RSPCA Good Business Awards calls for entrants

10 Apr 2008 (Updated 1 Feb 2009)

British celebrity chef Jamie Oliver has helped change consumers' food habits
British celebrity chef Jamie Oliver has helped change consumers' food habits

RSPCA seeks food retailers and supermarkets with welfare credentials for the 2008 RSPCA Good Business Awards, which recognise ethical business approaches to animal welfare.

UK Food retailers – large and small – are being urged to enter this year's Royal Society for the Prevention of Cruelty to Animals (RSPCA) Good Business Awards, which recognise ethical business approaches to animal welfare. This follows evidence that consumers are increasingly demanding higher standards in the welfare of the food they buy.

According to new research, 57% of UK consumers see animal welfare as an important ethical issue to consider when buying a product, up from 48% a year ago. Human rights (55%) and protecting the environment (55%) are also considered important issues.

The Ipsos MORI poll, commissioned by the RSPCA, also found that 80% of the public agreed that in order for society to be truly civilised, animal welfare must be a key priority.

Further RSPCA research shows that recent TV programmes on the plight of the UK's meat chickens have changed consumer attitudes and had a direct effect on spending habits. Three quarters (73%) of us now buy free-range, freedom food or organic chicken, following the TV exposés presented by Jamie Oliver and Hugh Fearnley-Whittingstall. * Last year's winners* Reflecting these consumer attitudes, the Good Business Awards recognise food retailers which set out to source their meat, fish, dairy products and eggs from suppliers that maintain high animal welfare standards, covering living conditions, transport, slaughter methods, labelling and farm inspection.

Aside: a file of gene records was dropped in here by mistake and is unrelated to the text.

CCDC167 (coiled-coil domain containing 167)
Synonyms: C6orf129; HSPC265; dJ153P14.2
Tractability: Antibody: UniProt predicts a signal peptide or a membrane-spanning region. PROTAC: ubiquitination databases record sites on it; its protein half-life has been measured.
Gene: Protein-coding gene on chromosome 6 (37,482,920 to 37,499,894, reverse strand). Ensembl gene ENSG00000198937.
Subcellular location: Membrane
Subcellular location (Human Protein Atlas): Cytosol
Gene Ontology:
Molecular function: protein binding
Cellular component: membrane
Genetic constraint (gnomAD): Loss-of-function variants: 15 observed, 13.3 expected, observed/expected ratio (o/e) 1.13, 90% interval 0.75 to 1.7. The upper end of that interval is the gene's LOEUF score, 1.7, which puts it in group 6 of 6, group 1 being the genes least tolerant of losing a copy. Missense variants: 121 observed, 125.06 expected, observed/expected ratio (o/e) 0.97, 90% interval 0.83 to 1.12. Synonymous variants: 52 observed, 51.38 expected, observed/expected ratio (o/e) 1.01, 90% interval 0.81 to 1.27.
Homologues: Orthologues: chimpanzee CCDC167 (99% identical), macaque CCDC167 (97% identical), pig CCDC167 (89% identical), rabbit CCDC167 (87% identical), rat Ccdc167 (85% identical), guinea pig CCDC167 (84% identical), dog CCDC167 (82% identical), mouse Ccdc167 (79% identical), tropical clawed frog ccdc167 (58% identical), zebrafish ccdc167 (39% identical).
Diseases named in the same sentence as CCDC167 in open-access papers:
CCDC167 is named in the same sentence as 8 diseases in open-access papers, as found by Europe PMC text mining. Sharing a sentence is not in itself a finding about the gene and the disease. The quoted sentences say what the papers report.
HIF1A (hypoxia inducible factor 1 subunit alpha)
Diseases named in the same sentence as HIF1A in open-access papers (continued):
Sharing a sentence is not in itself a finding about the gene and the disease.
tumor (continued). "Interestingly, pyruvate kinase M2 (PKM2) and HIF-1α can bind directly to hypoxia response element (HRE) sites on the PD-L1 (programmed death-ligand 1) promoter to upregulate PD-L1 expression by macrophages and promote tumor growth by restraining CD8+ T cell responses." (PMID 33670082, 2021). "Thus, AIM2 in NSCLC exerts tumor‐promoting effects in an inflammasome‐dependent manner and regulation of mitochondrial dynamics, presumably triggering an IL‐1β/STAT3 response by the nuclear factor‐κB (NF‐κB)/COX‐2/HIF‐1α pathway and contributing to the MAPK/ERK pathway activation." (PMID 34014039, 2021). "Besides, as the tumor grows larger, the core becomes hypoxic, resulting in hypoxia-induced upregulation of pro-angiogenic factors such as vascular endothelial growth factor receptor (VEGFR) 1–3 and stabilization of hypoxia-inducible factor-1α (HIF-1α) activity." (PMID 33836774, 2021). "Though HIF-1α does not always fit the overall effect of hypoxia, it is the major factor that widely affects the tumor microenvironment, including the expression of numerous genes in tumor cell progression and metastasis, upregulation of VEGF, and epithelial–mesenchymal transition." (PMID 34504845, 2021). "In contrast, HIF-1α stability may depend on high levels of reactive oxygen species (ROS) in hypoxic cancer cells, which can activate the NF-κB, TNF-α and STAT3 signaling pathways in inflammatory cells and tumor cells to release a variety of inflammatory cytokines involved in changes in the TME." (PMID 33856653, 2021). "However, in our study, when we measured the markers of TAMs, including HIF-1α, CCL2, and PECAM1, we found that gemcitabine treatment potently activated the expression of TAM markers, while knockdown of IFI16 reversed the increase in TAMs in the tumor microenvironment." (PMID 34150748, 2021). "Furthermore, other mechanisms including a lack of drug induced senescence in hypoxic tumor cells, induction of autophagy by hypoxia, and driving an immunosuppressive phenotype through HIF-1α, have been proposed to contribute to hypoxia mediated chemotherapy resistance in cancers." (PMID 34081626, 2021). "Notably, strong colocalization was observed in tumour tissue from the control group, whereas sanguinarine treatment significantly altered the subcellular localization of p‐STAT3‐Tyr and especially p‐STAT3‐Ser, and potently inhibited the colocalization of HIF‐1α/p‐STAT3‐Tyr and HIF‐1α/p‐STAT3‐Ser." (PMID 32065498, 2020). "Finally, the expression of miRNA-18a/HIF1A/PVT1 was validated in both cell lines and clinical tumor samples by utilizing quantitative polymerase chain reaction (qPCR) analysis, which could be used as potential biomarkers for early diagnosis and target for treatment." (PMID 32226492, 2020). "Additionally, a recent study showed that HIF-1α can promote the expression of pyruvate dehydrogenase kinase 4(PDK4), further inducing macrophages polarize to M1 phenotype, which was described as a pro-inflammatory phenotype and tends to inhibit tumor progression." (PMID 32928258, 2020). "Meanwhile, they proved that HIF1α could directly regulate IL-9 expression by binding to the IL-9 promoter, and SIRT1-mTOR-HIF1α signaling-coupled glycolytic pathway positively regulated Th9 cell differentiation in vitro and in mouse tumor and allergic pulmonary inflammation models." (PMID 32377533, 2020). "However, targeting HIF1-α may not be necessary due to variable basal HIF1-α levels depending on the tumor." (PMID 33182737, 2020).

RSPCA Head of External Affairs David Bowles said: "Our research shows there is a growing demand for higher welfare supermarket meat, eggs and dairy products. Last year's Good Business Award food winners, Waitrose and Abel and Cole, have already taken huge leaps to improving policies and have set the standard for others to strive towards.

"Whether your company is large or small, our awards acknowledge and promote those that go the extra mile to include animal welfare as part of their ethical business policy".

All entries will be judged by an independent panel of industry experts and winners will be given the RSPCA Good Business Awards logo to use on relevant products and in promotions for an entire year, so customers can recognise their achievements. Winners will be promoted on the RSPCA website and achievements will be detailed in an ethical consumer guide.